Sam Laidlaw’s Quarter Ton Cup winner, BLT Photo: Photo Rick TomlinsonSam Laidlaw’s Quarter Ton Cup winner, BLT Photo: Photo Rick Tomlinson

Anchor Challenge sailed by Royal Cork’s Conor PhelanAnchor Challenge sailed by Royal Cork’s Conor Phelan Photo: Bob Bateman

Kieran Kelleher’s DiamondKieran Kelleher’s Diamond Photo: Bob Bateman

After IRC time correction, if the breeze is up, the Under 25 teams in the J24s should hopefully give the Quarter Tonners a run for their money, as will Royal Cork’s North Star, sailed by Fiona Young, and Pat Collins’ Ealu from Baltimore SC.

Fiona Young's Albin Express North Star Photo: Bob BatemanFiona Young's Albin Express North Star Photo: Bob Bateman

Coastal Fleet is a good mix of designs

Denis Hewitt & Others on the Mills 30 Raptor from Dublin Bay Photo: AfloatDenis Hewitt & Others on the Mills 30 Raptor from Dublin Bay Photo: Afloat

The Coastal Fleet is a mixed fleet of cruising designs. Denis Hewitt & Others Mills 30 Raptor will be defending their win in 2018 with a team from the Royal Irish YC.

Royal Cork’s J/122 Jellybaby (Jones Family) Photo: Bob BatemanRoyal Cork’s J/122 Jellybaby (Jones Family) Photo: Bob Bateman

With a strong Cork entry, local knowledge of tides could give the upper-hand in the Coastal Fleet. Royal Cork’s J/122 Jellybaby sailed by the Jones Family, and Frank Doyle’s J/112 Cara will be in the knowledge zone. Watch out for Patrick Burke’s First 40 Prima Forte, the Royal Irish team finished third in the 2018 Coastal Class on a previous boat.

Pete Smyth’s Sun Fast 3300 Searcher Photo: AfloatPete Smyth’s Sun Fast 3300 Searcher Photo: Afloat

Also, Pete Smyth’s Sun Fast 3300 Searcher from the National Yacht Club, will be quick on reaching legs in a solid breeze.

21 boat Non-Spinnaker Class is the biggest at ICRA Nationals/Cork Week 

Varying in size from Clive Doherty’s Westerly 29 Phaeton to J/122 Damacle raced by Jan and Susan Van der Puil. With 21 teams already entered the Non-Spinnaker Class is the largest class racing at the ICRA Nationals. Race reports for this class will focus on the progressive handicap system ECHO, where time corrections may alter after each race result. Darren McCann’s Dufour 35 Tailte will be defending their ECHO Class win from 2018. Clodagh O’Donovan’s Beneteau 35 and Thomas O'Mahony’s Hanse 31 Loch Grèibe were both on the podium in 2018.

IRC boat entry list is here

Published in Cork Week
Tagged under

When anybody asks how the concept of the Cork 1720 Sportsboat Class first came to see the light of day in Crosshaven in the early 1990s, the response these days tends to be “Which version of the story would you prefer?”. For in all, more than 160 of these Tony Castro-designed 26ft dayboats with bulb keel, retractable bowsprit and mighty gennakers were to be built, and at Cork Week 2000 their fleet mustered more than 60 boats.

Local names like Mansfield and O’Leary took on visitors like Ainslie, Barker and Spithill. It was undoubtedly a highlight of class history. Since then, the 1720s have waxed and waned as a class, but at the moment Class Captain David Love is happy to report that they’re definitely in full-on waxing mode in Ireland, with growing classes at Crosshaven, Dun Laoghaire, Kinsale, Baltimore, Dunmore East, and Howth, such that they’re looking to have 48 boats racing in the Europeans within Volvo Cork Week from 10th to 15th July.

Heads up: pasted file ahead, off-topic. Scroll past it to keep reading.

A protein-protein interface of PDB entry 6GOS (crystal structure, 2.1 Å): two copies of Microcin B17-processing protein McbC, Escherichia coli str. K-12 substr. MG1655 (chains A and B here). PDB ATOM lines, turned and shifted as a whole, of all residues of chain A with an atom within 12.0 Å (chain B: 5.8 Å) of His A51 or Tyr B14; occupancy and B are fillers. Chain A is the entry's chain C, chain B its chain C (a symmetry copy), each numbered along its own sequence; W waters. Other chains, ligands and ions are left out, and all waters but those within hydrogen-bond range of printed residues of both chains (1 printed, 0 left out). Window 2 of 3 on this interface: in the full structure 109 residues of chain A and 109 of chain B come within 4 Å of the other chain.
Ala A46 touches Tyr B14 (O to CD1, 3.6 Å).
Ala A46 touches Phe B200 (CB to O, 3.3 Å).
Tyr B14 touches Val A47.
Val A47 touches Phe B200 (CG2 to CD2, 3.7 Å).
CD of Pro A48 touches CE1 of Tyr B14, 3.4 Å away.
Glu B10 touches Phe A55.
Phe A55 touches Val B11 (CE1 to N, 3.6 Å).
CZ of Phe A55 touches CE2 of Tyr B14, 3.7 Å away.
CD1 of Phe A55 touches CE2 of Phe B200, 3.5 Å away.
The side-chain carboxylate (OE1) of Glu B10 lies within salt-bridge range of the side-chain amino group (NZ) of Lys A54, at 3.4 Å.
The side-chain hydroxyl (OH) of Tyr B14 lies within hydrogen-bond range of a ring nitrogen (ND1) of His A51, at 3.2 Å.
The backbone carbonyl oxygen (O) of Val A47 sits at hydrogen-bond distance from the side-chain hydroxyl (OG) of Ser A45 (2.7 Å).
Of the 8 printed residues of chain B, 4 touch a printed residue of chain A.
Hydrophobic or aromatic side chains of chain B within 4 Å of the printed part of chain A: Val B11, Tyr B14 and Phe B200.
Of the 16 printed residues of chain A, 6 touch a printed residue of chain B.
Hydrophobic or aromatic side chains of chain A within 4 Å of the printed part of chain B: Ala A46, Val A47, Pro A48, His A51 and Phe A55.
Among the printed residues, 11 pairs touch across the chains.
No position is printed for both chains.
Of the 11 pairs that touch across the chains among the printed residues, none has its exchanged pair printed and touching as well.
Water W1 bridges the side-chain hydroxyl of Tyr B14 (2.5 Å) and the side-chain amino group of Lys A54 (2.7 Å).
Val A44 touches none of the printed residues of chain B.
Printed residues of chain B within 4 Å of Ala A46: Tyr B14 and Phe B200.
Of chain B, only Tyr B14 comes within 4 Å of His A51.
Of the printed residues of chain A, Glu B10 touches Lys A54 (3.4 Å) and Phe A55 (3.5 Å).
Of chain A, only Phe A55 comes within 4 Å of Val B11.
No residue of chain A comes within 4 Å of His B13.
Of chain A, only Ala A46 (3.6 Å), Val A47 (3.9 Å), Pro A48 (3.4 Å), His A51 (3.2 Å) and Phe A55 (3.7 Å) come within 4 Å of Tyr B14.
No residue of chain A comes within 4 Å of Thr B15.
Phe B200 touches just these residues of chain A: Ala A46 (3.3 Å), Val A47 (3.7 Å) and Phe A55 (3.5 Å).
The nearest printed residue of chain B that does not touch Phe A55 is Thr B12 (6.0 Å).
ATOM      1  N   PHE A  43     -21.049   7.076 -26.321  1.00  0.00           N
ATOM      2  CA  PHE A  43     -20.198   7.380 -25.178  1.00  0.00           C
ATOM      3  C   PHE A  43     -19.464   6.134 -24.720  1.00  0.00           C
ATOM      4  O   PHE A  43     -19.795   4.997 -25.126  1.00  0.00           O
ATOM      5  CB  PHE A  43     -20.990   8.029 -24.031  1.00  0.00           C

The design may have been around for thirty years, but the 1720s still look bang up-to-date

MULTIPLE EXPLANATIONS FOR ORIGINS OF CLASS

Failure is an orphan but success has many fathers, and Class Captain Love is the very soul of diplomacy in not apportioning individual credit for the class’s beginnings thirty years ago, and its growing current success. Back in the day when they started racing, I was told that it was basically a group of National 18 sailors on Cork Harbour who wished to re-create the very special spirit of their wonderful centreboard class on a larger canvas, yet with a sit-on rather than hang-out keelboat.

But equally these days, they’ll tell you there was a very significant inspirational input from Half Ton and Quarter Ton sailors who wanted to transpose the best of their sport into a more straightforward value-for-money One-Design boat which carried no hint of a suggestion that racing nights at sea would be on the agenda.

The absolute simplicity of the concept continues to be one of the 1720’s best featuresThe absolute simplicity of the concept continues to be one of the 1720’s best features

And now, with everyone from the Lollipop Lady to the Meter Reader telling us that global recession is on the way if it isn’t here already, the 1720s have the USP of offering incredibly good value. They’ve survived to become inexpensive. There’s virtually no wood in them, they’re of a generation of fibreglass which lasts for ever, and you can still find de-commissioned yet perfectly usable 1720s at the far end of somebody’s uncle’s hayshed if you only know how to ask the right questions.

FINDING PHILANTHROPIC SAILMAKERS

Admittedly the chance of finding a decent suit of sails with these rural relics is remote. But as we all know, Ireland’s sailmakers are a soft-hearted and incredibly philanthropic group of folk who will respond favourably to requests for substantial discounts when you use the magic password “1720”, with perhaps a Masonic handshake to be sure to be sure.

And finally, there’s the fact that, with a crew of five, they’re notably labour-intensive boats. Thus they provide a purpose in life for young people who might otherwise be listlessly loitering on street corners, their day jobs taken over by electronic instruments and machines. Indeed, it can only be a question of time before Social Security grants are available to anyone who can show that their 1720 provides healthy, mind-stimulating activity for at last ten hours a week for four young (and not-so-young) people who might otherwise be deflected into a wasted life of anti-social inactivity.